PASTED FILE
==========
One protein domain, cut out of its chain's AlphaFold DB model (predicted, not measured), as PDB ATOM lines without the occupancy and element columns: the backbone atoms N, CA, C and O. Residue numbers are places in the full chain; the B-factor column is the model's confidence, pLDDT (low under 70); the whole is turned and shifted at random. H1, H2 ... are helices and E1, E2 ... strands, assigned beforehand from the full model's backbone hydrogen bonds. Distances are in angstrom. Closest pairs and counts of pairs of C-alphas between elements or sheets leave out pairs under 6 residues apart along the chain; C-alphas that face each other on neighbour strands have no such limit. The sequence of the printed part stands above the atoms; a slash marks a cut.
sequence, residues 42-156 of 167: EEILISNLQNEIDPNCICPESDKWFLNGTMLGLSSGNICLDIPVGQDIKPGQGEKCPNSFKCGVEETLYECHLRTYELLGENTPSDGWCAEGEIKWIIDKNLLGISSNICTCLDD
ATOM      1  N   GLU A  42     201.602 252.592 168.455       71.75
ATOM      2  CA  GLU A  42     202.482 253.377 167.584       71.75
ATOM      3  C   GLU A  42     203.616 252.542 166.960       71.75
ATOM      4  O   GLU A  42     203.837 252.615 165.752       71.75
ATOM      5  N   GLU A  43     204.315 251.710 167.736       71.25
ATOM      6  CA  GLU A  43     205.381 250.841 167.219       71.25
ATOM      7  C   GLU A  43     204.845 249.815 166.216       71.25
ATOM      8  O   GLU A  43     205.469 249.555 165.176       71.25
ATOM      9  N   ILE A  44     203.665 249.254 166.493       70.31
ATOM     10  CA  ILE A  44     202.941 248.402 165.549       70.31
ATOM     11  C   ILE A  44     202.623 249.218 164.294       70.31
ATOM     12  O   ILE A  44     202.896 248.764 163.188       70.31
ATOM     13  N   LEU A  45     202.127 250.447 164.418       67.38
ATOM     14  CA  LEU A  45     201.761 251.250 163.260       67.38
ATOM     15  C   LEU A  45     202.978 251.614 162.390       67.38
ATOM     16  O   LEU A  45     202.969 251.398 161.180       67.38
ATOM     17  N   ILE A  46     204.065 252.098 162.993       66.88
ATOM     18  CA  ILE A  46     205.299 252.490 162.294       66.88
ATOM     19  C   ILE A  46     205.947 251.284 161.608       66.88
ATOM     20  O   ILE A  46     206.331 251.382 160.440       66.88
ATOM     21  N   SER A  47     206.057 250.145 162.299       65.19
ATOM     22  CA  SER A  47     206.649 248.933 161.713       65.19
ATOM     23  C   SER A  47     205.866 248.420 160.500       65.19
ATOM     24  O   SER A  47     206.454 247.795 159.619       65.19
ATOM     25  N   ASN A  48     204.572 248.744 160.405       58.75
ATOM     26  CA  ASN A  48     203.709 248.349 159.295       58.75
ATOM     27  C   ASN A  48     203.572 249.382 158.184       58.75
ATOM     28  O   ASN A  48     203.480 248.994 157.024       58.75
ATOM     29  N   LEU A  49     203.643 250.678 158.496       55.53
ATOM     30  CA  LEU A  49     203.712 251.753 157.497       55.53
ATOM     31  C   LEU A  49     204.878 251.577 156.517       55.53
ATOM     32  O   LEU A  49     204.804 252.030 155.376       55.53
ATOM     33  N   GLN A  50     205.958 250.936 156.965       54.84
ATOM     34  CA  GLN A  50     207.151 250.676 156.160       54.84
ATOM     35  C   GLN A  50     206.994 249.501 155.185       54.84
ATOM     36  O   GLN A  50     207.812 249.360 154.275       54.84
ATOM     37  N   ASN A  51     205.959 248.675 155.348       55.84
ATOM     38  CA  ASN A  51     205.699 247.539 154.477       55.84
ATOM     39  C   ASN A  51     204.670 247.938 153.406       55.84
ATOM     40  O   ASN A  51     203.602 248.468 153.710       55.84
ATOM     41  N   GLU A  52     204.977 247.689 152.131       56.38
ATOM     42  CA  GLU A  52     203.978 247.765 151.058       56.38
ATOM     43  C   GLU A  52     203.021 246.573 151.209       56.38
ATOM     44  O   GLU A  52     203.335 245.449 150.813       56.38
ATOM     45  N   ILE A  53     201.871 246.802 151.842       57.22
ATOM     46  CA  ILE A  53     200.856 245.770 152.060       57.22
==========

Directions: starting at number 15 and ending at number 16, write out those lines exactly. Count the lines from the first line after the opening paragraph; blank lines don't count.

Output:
ATOM     14  CA  LEU A  45     201.761 251.250 163.260       67.38
ATOM     15  C   LEU A  45     202.978 251.614 162.390       67.38